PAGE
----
Thursday, September 4, 2014

The Unseen Costs of the Minimum Wage

The article titled, "The Unseen Costs of the Minimum Wage " by Josh Grossman  from Mises Daily, explains the "seen" and "unseen" costs of minimum wage laws. It is a form of price control, as it shifts and alters the supply of labor in the marketplace.

A Key excerpt:

"By raising wage rates, the public can see their states’ minimum-wage earners making more money. This is the factor that is seen. What is unseen is the number of jobs destroyed or citizens who would have been able to obtain jobs if the minimum wage were never raised in these states in the first place."

Davis-Beacon Act of 1931 is an example of a special type of minimum wage act, as it make it more difficult for lower skilled laborers. A video explaining this:

Friday, August 29, 2014

The Myth of the Unchanging Value of Gold - Joseph T. Salerno - Mises Daily

The Myth of the Unchanging Value of Gold - Joseph T. Salerno  breaks down the importance of having a commodity based monetary standard.

An Excerpt from the article:

"When money is conceived as a measure of value, the policy implication is that one of the primary objectives of the central bank should be to maintain a stable price level. This supposedly will remove inflationary noise from the economy and ensure that any changes in money prices that do occur tend to reflect a change in the relative values of goods and services to consumers. Thus, for mainstream economists, stabilizing a price index based on a basket of arbitrarily selected and weighted consumer goods, e.g., the CPI, the core CPI, the Personal Consumption Expenditure (CPE), etc., is a prerequisite for rendering money a more or less fixed yardstick for measuring value."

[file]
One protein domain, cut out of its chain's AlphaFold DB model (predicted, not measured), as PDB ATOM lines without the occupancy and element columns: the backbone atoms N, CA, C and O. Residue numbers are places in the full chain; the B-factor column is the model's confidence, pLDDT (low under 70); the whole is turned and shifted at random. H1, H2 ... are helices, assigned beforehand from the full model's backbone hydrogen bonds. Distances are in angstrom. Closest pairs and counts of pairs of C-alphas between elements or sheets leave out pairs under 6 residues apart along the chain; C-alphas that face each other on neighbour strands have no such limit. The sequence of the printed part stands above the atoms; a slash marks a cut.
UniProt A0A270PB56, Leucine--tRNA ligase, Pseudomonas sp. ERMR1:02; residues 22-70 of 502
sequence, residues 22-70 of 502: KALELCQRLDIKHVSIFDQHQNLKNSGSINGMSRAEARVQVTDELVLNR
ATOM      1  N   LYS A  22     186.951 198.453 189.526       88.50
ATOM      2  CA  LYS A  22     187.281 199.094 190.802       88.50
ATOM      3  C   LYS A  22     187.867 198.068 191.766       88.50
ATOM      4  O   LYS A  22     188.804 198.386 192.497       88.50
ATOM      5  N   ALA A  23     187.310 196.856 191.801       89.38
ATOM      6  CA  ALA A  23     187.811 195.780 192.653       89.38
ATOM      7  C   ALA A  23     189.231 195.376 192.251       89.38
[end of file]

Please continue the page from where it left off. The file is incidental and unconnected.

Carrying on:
Life Insurance Myths Debunked: Whole Life

The common refrain from most mainstream financial experts is that Whole Life is too expensive, too costly, its a bad "investment", etc etc. Most of these reasons are false, as it demonstrates the lack of knowledge and understanding on how Life Insurance Contracts are engineered, constructed, and priced by Insurance Companies. This understanding does not fit into a pithy TV or Radio Soundbite, so it is understandable why there is so much confusion surrounding this topic.

I was reviewing an article titled, "5 Common Whole Life Myths, Debunked", and I also provided some replies to the posters of this article. NOTE: It is assumed that most of these posters are agents/or financial advisory types.